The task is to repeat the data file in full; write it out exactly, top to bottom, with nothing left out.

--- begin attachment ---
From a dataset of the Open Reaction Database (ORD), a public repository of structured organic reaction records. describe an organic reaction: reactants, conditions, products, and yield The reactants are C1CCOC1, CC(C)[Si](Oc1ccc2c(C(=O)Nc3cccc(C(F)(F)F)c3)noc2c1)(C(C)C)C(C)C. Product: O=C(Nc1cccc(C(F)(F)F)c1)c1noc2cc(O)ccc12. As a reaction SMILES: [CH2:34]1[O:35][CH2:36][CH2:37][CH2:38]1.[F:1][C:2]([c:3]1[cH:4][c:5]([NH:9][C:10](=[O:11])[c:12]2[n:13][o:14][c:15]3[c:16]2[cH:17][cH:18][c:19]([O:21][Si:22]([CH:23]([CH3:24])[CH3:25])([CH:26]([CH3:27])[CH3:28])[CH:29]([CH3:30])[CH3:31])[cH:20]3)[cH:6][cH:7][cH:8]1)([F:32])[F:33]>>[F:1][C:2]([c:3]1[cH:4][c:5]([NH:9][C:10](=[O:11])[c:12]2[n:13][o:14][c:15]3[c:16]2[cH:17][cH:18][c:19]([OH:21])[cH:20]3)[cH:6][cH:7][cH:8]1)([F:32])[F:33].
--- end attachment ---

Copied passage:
From a dataset of the Open Reaction Database (ORD), a public repository of structured organic reaction records. describe an organic reaction: reactants, conditions, products, and yield The reactants are C1CCOC1, CC(C)[Si](Oc1ccc2c(C(=O)Nc3cccc(C(F)(F)F)c3)noc2c1)(C(C)C)C(C)C. Product: O=C(Nc1cccc(C(F)(F)F)c1)c1noc2cc(O)ccc12. As a reaction SMILES: [CH2:34]1[O:35][CH2:36][CH2:37][CH2:38]1.[F:1][C:2]([c:3]1[cH:4][c:5]([NH:9][C:10](=[O:11])[c:12]2[n:13][o:14][c:15]3[c:16]2[cH:17][cH:18][c:19]([O:21][Si:22]([CH:23]([CH3:24])[CH3:25])([CH:26]([CH3:27])[CH3:28])[CH:29]([CH3:30])[CH3:31])[cH:20]3)[cH:6][cH:7][cH:8]1)([F:32])[F:33]>>[F:1][C:2]([c:3]1[cH:4][c:5]([NH:9][C:10](=[O:11])[c:12]2[n:13][o:14][c:15]3[c:16]2[cH:17][cH:18][c:19]([OH:21])[cH:20]3)[cH:6][cH:7][cH:8]1)([F:32])[F:33].